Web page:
For much of his life, Attorney General Eric Holder Jr. carried around something peculiar. While most people keep cash, family photos and credit cards in their wallets, Holder revealed to a reporter in 1996 that he keeps with him an old clipping of a quote from a Harlem preacher, Reverend Samuel D. Proctor. Holder put the clipping in his wallet in 1971, when he was studying history at Columbia University, and kept it in wallet after wallet over the ensuing decades.
What were Proctor’s words that Holder found so compelling?
"Blackness is another issue entirely apart from class in America. No matter how affluent, educated and mobile (a black person) becomes, his race defines him more particularly than anything else. Black people have a common cause that requires attending to, and this cause does not allow for the rigid class separation that is the luxury of American whites. There is a sense in which every black man is as far from liberation as the weakest one if his weakness is attributable to racial injustice."
When asked to explain the passage, Holder replied, “It really says that… I am not the tall U.S. Attorney, I am not the thin United States Attorney, I am the black United States Attorney. And he was saying that no matter how successful you are, there’s a common cause that bonds the black Unites States attorney with the black criminal or the black doctor with the black homeless person.”
Has anyone ever asked Holder what exactly is the “common cause” that binds the black attorney general and the black criminal? More important, what should the black attorney general do about this common cause? Should the black criminal feel empathy for the black attorney general, or more likely, do the favors only flow in one direction?
Holder’s explanation of Proctor’s quote offers some key insights into our attorney general’s worldview. First, being “more particular” than anything else, skin color limits and defines Americans – in other words, race comes first for Holder. Second, despite Americans’ widespread belief in trans-racial principles such as individual liberty and equal protection, blacks are expected to show solidarity with other blacks. And third, black law enforcement officers are expected to show this solidarity toward their racial compatriots, including black criminals.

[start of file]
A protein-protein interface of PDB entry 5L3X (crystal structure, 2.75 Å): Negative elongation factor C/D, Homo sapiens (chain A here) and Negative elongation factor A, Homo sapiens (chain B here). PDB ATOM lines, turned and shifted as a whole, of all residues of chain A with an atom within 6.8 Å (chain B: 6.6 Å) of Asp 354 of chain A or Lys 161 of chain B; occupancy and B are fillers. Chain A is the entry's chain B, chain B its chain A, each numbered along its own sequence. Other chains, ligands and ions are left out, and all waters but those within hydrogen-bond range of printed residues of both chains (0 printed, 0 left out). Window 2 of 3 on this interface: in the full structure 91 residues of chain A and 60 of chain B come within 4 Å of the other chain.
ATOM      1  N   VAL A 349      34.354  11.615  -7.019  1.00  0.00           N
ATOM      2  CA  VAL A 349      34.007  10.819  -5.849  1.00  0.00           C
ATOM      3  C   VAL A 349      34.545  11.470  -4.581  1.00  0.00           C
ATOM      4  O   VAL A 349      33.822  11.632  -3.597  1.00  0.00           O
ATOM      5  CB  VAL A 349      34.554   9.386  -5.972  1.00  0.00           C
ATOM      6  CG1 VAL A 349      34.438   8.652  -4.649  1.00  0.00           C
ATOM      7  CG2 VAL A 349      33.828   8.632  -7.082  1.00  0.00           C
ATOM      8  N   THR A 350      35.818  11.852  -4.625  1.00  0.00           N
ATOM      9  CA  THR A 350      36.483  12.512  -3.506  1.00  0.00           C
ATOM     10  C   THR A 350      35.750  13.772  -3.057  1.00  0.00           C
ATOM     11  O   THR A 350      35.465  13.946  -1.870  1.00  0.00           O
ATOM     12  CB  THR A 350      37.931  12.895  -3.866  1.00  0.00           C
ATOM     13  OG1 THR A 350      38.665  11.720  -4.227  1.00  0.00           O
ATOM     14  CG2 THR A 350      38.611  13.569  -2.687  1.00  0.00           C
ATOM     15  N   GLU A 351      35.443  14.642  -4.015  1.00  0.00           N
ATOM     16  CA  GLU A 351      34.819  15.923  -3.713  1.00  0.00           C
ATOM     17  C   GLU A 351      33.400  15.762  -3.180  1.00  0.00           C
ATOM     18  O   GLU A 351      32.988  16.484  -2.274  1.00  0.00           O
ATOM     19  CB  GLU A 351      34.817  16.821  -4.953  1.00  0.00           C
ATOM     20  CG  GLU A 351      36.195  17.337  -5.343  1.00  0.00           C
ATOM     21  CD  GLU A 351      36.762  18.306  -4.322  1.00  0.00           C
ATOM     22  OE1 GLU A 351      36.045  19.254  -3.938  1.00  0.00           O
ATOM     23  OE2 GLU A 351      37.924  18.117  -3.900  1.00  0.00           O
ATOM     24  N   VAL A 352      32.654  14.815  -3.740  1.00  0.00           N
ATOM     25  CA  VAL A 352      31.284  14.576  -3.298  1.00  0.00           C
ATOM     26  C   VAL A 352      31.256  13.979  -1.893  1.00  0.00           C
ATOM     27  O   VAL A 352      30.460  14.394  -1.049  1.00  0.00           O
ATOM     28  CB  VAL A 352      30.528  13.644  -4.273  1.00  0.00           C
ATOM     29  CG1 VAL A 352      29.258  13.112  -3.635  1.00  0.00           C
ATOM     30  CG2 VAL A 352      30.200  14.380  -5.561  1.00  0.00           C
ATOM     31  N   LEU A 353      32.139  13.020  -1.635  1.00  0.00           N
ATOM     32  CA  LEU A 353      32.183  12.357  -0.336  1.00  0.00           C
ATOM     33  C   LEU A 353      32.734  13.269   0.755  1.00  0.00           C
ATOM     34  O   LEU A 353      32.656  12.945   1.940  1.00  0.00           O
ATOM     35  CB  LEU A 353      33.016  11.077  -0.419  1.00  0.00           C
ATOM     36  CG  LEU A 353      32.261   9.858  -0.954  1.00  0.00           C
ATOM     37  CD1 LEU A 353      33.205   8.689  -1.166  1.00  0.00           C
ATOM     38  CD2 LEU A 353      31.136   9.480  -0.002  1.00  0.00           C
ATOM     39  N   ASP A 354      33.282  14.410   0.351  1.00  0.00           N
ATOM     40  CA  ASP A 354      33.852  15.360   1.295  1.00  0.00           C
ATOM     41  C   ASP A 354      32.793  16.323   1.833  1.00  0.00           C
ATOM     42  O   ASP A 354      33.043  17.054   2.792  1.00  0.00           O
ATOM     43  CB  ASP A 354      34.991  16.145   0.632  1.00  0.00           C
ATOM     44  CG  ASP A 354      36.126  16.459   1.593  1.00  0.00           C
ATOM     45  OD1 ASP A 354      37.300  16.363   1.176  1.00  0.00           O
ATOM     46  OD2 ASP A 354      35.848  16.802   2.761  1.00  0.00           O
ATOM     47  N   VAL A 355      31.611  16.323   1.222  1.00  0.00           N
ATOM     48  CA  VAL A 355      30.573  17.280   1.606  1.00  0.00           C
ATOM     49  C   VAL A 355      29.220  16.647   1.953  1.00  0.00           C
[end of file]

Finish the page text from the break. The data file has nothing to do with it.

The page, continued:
It may seem shocking to hear these racialist views ascribed to America’s top law enforcement officer. But to people who have worked inside the Civil Rights Division at the Department of Justice, these attitudes are perfectly familiar. In fact, Holder’s revelation is small stuff compared to the racial bias and leftwing extremism that pervade that institution.
Originally posted by AThousandYoungLovely message. If thats not a hate based group I dont know what is.
Yeah, black people are special, just like everyone else
I haven't read the book.
This reminds me of:
York, Malachi Z. “This is your message Najwa and Davina, Kirsten” (letter) 10 November 2004
The Caucasian has not been chosen to lead the world. They lack true ...[text shortened]... ere left unattended. They were never to taste blood. They did, and their true nature came out.…